Mr. Tagg loved research, and spent time researching genealogy, Gold Rush history and historic northern California cemeteries.
Lisha Mainz, who served on the History Committee with Mr. Tagg, says she knew him almost her entire life because she grew up in the Glens neighborhood.
"Everybody in the Glens knew each other back then," she said.
But what she most remembers is the time in 2007 that Mr. Tagg, then in his late 70s, and she were working at the Woodside Community Museum on a Sunday afternoon when they noticed a horse that had broken loose from the hitch rack behind the Pioneer Hotel heading toward Woodside Road. Mr. Tagg "just shot up and started sprinting," she says. He caught up with the big filly "and turned into the horse whisperer," Ms. Mainz says. Once he returned the horse to the nearby hitch rack and tied it back up, he "just walked back like nothing happened," she says.
Bob Meade, who became friends with Mr. Tagg in the 1950s at the USGS, says the incident with the horse "is just the sort of thing that guys like Dick Tagg do."
"He didn't sit around and ask any questions, he just got on with it," he says. They worked on marine geology projects together, including mapping the continental shelf under the Atlantic Ocean.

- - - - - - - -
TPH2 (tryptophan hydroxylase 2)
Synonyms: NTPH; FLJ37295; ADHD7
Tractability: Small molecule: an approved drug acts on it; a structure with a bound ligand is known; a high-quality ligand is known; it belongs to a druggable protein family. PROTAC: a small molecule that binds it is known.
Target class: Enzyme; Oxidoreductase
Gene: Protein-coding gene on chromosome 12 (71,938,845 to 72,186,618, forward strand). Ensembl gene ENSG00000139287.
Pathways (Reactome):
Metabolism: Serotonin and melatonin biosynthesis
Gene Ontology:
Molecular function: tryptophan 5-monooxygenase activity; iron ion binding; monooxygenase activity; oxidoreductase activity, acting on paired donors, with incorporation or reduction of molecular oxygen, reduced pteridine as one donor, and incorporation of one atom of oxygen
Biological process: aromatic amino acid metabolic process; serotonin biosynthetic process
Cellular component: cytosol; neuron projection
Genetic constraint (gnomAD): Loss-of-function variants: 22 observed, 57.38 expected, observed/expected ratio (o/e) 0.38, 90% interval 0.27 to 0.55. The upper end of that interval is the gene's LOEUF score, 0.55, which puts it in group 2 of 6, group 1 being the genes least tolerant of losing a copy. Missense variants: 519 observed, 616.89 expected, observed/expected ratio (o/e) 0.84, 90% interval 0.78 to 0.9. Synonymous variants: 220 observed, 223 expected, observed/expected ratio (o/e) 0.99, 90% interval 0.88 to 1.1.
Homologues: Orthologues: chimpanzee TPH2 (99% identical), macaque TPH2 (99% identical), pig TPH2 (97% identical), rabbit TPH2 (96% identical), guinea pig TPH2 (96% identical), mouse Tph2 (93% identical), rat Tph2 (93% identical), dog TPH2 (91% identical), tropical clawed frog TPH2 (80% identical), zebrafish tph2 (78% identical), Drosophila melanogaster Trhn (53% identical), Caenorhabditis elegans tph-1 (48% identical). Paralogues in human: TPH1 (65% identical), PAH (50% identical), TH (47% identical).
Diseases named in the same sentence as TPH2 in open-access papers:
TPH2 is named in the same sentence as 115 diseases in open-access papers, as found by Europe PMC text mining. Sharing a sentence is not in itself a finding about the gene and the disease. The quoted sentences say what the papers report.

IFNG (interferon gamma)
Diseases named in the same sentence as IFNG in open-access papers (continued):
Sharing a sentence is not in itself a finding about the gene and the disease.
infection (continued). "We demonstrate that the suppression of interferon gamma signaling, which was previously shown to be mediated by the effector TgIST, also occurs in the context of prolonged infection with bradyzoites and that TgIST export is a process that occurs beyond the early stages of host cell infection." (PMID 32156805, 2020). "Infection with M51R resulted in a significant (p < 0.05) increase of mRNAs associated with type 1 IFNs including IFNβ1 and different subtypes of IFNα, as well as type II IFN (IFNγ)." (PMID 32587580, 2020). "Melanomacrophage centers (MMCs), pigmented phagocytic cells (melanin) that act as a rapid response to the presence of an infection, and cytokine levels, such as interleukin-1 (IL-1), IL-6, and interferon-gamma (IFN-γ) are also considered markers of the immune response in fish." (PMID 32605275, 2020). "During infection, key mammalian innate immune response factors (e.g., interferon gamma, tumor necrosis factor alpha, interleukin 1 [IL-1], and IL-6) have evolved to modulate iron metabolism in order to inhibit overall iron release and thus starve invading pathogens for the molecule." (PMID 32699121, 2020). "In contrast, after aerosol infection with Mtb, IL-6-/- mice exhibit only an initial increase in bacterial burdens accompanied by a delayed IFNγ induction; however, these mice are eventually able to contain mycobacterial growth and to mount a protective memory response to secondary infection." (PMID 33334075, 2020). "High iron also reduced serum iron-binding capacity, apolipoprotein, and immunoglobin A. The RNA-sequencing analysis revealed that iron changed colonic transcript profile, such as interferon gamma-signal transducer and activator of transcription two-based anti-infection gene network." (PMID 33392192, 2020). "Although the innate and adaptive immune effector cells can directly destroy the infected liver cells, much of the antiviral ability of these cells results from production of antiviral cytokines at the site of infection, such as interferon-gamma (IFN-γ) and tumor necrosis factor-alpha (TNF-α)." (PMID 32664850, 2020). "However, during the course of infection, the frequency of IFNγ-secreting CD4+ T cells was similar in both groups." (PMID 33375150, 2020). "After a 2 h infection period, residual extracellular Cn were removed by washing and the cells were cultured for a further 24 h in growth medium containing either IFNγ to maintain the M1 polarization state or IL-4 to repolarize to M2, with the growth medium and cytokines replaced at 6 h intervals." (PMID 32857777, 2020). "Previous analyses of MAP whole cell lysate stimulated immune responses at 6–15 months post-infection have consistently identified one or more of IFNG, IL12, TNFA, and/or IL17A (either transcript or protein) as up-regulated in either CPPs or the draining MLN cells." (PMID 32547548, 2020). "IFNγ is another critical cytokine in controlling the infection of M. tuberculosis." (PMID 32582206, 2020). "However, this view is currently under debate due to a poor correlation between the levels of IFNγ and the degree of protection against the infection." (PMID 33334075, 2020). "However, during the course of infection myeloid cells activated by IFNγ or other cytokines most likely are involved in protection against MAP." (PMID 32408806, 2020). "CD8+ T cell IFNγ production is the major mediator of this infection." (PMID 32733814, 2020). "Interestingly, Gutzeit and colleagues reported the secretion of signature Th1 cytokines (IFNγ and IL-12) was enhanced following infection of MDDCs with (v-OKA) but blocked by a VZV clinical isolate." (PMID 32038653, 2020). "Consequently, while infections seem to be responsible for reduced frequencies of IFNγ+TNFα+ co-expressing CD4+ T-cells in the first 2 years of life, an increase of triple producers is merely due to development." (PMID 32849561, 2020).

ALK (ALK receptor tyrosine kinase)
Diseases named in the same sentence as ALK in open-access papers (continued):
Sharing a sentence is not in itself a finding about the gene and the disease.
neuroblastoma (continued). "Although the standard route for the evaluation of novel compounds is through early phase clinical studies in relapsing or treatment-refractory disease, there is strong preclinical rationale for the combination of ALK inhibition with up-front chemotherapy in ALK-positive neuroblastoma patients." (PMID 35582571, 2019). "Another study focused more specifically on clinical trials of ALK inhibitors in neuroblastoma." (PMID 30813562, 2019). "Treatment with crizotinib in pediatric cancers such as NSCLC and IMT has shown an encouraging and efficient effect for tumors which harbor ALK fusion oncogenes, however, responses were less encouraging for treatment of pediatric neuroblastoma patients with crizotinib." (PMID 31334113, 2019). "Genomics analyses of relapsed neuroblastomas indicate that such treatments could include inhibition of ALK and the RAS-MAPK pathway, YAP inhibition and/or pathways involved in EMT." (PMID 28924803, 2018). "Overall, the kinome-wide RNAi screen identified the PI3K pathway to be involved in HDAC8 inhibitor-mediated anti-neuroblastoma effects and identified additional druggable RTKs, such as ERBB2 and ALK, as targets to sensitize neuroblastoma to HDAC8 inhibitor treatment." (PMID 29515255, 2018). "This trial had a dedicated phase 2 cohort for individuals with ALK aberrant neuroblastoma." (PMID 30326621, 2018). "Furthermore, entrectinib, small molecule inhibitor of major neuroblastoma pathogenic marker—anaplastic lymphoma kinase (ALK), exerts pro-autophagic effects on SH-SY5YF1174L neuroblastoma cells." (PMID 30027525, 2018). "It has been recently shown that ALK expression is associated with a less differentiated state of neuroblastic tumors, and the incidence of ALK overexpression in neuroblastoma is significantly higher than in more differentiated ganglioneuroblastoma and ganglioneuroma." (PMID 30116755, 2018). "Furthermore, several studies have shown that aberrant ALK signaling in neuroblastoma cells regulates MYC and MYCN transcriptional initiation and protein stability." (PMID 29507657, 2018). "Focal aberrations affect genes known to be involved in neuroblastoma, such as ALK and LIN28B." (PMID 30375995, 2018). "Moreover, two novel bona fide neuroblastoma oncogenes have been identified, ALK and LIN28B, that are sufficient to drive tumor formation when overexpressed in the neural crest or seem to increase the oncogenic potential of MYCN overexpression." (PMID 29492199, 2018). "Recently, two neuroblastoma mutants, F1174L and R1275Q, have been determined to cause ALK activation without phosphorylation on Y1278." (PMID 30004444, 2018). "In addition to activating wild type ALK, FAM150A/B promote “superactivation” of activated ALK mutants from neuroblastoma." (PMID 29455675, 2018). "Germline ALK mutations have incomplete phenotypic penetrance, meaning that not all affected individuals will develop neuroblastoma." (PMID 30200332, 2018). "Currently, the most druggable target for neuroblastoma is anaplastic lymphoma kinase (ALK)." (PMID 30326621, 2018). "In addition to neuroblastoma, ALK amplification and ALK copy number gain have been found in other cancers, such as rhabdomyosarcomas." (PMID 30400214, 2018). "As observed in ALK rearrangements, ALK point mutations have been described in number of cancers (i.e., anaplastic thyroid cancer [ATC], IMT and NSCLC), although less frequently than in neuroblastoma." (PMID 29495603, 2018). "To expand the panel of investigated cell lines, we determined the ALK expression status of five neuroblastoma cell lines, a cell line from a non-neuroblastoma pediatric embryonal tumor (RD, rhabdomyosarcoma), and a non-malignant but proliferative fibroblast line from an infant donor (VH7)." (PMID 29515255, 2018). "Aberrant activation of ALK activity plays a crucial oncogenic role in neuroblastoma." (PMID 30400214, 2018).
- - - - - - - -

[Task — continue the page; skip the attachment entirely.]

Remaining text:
"That was the greatest thing about being out to sea with him. If it needed doing, it got done," Mr. Meade says.
Mr. Tagg was born in 1928 in Sioux City, Iowa. He delivered newspapers and was an Eagle Scout, working several summers at a Boy Scout camp in the Southwest.
Mr. Tagg attended Iowa State College and spent two years in the Navy. He graduated from the University of Colorado at Boulder, where he was in the Air Force ROTC, with a bachelor's degree in geology. He was active in the hiking club, climbing all the 14,000-foot peaks in Colorado, and continued hiking with alumni for many years.
While at Woods Hole, he met his wife-to-be, Barbara O'Hara. They adopted their first son, Andrew, and after returning to Woodside they adopted David and Martha.
Mr. Tagg is survived by his wife of more than 53 years, Barbara; their three children and their spouses, David (Michelle) and Martha (Tim), all of Lake Wildwood, and Andrew (Deidre) of Roseville; seven grandchildren and two great-grandchildren.
The family requests that in lieu of flowers, memorial contributions go to the Woodside Village Church, the Woodside Library or the Woodside Community Museum, or that blood donations be made in his name.
A longer version of this story can be seen at AlmanacNews.com.
This story contains 1053 words.
Stories older than 90 days are available only to subscribing members. Please help sustain quality local journalism by becoming a subscribing member today.
If you are already a subscriber, please log in so you can continue to enjoy unlimited access to stories and archives. Subscriptions start at $5 per month and may be cancelled at any time.